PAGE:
Your adrenals and your mental health.
Adrenal fatigue/dysfunction/insufficiency could also be causing or contributing to your depression and emotional health. I’ve covered what adrenal fatigue is here.
Abnormal cortisol levels, adrenal fatigue, which is very common among hypothyroid patients, can result in cell receptors failing to properly receive T3 from the blood, which can explain why you may have some behaviour and symptoms typical of depression and continued hypothyroid symptoms, including:
- Wanting to be alone
- Unable to tolerate stress
- Jumping or feeling irritable at loud noises
- Emotional ups and downs
- Being a bit sensitive and taking things to heart more so than you used to.
You can test your adrenal function with a 24 hour saliva cortisol test, and work on fixing your cortisol output if it isn’t right. If your doctor won’t do this, you can very simply order it yourself and complete it at home. A UK test can be found here and a US test here. Once this is fixed, or when you are starting to recover from it, you should see your symptoms easing. It is then important to maintain good adrenal health to prevent it from happening again in the future. The book I reviewed by James Wilson was helpful in recovering when I confirmed I had adrenal fatigue. I’ve also been blogging about having that, separately.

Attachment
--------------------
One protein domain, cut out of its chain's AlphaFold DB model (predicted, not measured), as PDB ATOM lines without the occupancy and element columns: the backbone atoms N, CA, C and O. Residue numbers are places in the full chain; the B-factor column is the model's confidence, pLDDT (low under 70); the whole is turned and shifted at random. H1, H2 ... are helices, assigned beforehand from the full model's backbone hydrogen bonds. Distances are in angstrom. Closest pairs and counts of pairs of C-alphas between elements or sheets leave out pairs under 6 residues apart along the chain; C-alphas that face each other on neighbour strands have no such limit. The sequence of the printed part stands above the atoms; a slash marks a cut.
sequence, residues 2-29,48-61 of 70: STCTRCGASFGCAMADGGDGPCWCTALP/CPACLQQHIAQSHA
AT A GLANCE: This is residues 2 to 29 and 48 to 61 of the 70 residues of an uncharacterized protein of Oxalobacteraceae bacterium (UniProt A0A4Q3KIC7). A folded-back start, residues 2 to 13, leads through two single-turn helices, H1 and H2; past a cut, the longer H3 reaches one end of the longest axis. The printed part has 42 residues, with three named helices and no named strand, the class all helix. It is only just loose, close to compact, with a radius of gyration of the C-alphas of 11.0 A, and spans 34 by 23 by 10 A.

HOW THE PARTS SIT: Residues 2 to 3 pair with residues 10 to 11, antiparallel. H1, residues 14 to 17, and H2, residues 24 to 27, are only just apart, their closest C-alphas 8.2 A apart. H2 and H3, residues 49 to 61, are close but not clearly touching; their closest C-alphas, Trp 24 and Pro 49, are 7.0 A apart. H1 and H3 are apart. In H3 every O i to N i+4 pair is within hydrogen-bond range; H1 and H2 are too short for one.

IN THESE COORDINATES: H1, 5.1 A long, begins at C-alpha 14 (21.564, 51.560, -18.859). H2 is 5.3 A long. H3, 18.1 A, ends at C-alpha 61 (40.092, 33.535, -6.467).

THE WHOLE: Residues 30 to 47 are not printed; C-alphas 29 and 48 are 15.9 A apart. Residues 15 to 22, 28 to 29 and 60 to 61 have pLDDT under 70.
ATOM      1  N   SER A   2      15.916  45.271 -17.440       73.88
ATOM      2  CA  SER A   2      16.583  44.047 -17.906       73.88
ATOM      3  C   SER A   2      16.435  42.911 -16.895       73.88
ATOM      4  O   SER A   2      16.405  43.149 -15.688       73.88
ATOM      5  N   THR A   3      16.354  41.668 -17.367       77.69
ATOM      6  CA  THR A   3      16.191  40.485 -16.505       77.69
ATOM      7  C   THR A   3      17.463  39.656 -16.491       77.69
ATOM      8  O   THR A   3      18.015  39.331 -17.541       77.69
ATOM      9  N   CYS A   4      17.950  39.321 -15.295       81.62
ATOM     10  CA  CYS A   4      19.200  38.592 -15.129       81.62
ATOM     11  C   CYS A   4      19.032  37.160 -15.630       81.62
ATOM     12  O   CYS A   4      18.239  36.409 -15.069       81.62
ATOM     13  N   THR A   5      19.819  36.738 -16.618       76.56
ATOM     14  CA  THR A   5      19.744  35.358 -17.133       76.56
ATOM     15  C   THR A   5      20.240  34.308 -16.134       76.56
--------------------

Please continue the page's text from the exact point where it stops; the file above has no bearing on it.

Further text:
So, if you have depression, anxiety, bi-polar etc. or you’ve been diagnosed with another mental health condition, and also have thyroid or adrenal problems, or suspect you do, explore the above and check they’re all in line. You may just find checking your thyroid and adrenals help you, and ensuring you have adequate Free T3 levels, like adding T3 did for me.
Simply trying to ‘fix’ or ease the mental health issues with more medication, is simply trying to fix the symptoms, not the actual cause. Something I learnt was wrong, in my Psychology course. Masking the cause will only serve to make things worse in the long run. Doctors need to stop giving us more and more medications that we may not need, and concentrate on making sure our thyroid glands are properly medicated in the first place.
As well as working on your thyroid hormone levels to improve mental health, you may benefit from seeking support from a therapist in the meantime, including those that can help you online: https://www.betterhelp.com/advice/psychologists/reasons-to-choose-an-online-psychiatrist/
You can click on the hyperlinks in the above post to learn more and see references to information given, but more reading and references can also be found at:
Rachel, The Invisible Hypothyroidism